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Three of the mummies Leymebamba at the museum.

Peruvian Necropolis Destroyed by Looters and Tourists is Preserved by Salvage Archaeology

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The Laguna de los Condores (aptly known also as the Laguna de las Momias) is an archaeological site where a great number of mummies were found. This site is located in Leymebamba, in the northern Peruvian region of Amazonas. The site is a lagoon, as its name indicates, and the cliffs surrounding it were used as a necropolis by the Chachapoya (who are known also as the ‘Warriors of the Clouds’), a Pre-Columbian culture that inhabited the cloud forests of the Amazonas Region. It may be indicated that some have claimed that these mummies belong to the succeeding Inca civilisation. The site was discovered in 1997, and the mummies found there were removed to the nearby Leymebamba Museum, where they are now conserved. It is believed that many more of these Chacapoya mummies are to be found interred in such necropoli spread across the surrounding jungle-covered mountains.

Laguna de los Condores

Laguna de los Condores (CC BY NC-SA 2.0)

It was in 1997 that the Laguna de los Condores caught the attention of archaeologists. In the previous year, workers for a Leymebamba-based cattle rancher named Julio Ullilén stumbled upon the necropolis. As they found it to be full of mummies, they began to hack the bodies up, in the hopes that they would find precious metal artifacts that they could sell. The local police had to intervene when a fight broke out amongst the looters over the spoils, and many of the artifacts, which had been taken by Ullilén, were later confiscated by the police. In April of the following year, an archaeologist by the name of Peter Lerche was sent to the site as an official representative of Peru’s National Institute of Culture to conduct a preliminary survey of the damage that had been done to the mummies. Lerche’s initial estimation was that there were about 60 or 70 mummies interred in the necropolis, and hundreds of associated artifacts scattered on the cliff ledge. In September of the same year, funding was provided by the Discovery Channel (who filmed the event) for archaeologists to remove the discovered mummies and their artifacts, and bring them to Leymebamba.

Chachapoya mummies wrapped in cloth at Leymebamba Museum.

Chachapoya mummies wrapped in cloth at Leymebamba Museum . (C-Monster/ CC BY NC 2.0 )

In the intervening months, however, the publicity generated by the looting incident resulted in further damages to the site. It has been pointed out that salvage archaeology carried out at the site later revealed that the tourists who had come to the site moved the mummies around, and posed them for photos. As a consequence of these actions, some of the mummies were exposed to the rain, which was highly detrimental to their preservation. Additionally, some tourists were even casually taking artifacts from the site to keep as souvenirs. Thus, archaeologists, in consultation with the local and regional authorities, took the decision to have the mummies (about 200 in total) and their artifacts removed from the site, so as to prevent their further destruction.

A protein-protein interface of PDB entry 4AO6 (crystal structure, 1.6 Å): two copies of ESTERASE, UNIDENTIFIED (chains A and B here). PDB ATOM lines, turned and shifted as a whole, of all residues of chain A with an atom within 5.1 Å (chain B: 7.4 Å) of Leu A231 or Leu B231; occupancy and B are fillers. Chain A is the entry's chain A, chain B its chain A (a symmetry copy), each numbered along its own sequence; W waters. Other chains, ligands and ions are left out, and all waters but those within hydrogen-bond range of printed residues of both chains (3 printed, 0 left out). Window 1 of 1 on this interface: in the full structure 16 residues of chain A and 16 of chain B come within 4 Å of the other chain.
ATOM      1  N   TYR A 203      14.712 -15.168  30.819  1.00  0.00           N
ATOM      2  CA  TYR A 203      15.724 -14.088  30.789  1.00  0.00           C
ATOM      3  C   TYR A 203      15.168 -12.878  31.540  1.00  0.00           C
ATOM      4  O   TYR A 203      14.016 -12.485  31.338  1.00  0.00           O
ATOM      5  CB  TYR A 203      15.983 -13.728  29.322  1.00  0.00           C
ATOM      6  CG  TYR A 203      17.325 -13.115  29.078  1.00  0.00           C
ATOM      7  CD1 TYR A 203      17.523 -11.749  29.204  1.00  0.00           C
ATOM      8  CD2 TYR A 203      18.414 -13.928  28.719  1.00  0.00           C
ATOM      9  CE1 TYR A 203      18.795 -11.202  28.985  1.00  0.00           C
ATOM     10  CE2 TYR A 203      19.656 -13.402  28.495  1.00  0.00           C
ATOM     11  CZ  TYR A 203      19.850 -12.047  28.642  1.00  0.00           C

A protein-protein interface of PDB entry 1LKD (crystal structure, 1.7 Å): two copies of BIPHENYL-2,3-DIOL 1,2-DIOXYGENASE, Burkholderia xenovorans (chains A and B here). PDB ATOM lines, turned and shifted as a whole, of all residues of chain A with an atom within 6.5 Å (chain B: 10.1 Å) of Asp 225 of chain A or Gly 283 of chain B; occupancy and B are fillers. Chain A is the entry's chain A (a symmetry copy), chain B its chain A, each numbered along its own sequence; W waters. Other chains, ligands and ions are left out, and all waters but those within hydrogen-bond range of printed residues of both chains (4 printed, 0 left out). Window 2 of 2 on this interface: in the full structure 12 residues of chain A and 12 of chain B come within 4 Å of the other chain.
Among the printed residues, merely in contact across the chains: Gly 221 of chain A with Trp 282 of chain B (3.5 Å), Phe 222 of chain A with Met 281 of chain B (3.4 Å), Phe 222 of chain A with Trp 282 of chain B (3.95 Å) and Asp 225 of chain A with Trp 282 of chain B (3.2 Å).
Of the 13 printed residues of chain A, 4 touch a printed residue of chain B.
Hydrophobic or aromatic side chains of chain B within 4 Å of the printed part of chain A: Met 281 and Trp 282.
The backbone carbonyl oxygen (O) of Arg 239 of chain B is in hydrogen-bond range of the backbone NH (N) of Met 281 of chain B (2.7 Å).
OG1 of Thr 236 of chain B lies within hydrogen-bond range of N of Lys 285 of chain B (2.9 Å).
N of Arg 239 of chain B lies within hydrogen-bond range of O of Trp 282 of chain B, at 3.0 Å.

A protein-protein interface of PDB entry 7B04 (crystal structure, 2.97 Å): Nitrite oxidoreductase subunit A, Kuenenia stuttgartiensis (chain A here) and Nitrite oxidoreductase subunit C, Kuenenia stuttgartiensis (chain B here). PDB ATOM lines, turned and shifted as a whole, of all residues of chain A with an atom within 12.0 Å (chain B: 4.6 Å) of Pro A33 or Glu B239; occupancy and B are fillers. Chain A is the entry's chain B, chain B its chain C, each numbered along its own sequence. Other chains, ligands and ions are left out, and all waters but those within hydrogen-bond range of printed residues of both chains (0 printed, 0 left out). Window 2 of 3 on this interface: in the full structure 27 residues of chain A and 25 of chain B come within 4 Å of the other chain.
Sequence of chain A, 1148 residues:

Cliffs where some of the mummies tombs are found.

Some of the wrapped mummies and one that has been exposed by looters. (YouTube Screenshot)

Initially, the mummies were kept in the house belonging to a local person. Specialists came to study the mummies, and they realised that this discovery was so special that the mummies ought to be housed in its own museum. Therefore, in 1998, construction began on the Leymebamba Museum, which was completed in 2000. Since then, this community-run rural museum has been the home of the Laguna de los Condores mummies.

Studies conducted on these mummies by experts have revealed much information about them. For instance, by studying these mummies, experts are able to understand the manner by which they were embalmed. As another example, by studying a mummy’s teeth, the age of death may be obtained, as these are indicators of age. Additionally, artifacts associated with each mummy may be used to infer the role they played in society whilst they were alive. For example, a mummy wrapped in nets may be said to belong to a bird catcher, a prestigious job in this ancient society, as bird feathers were highly prized. Due to the cold and dry environment these mummies were placed in, much has been preserved, including organic remains, which may be further studied to understand these mummies.

Finally, it has been speculated that many more mummies (in the thousands, according to one estimation) are to be found in 17 other necropoli located the surrounding clouded forests. These, however, have yet to be excavated and studied to date, due to the lack of funding. It is hoped that when the resources necessary for the excavation and studying of these mummies become available, they will still be there, and not destroyed by looters.

Top image: Three of the mummies Leymebamba at the museum. (Image: CC BY SA 2.0 )

By Wu Mingren


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Wu Mingren (‘Dhwty’) has a Bachelor of Arts in Ancient History and Archaeology. Although his primary interest is in the ancient civilizations of the Near East, he is also interested in other geographical regions, as well as other time periods.... Read More

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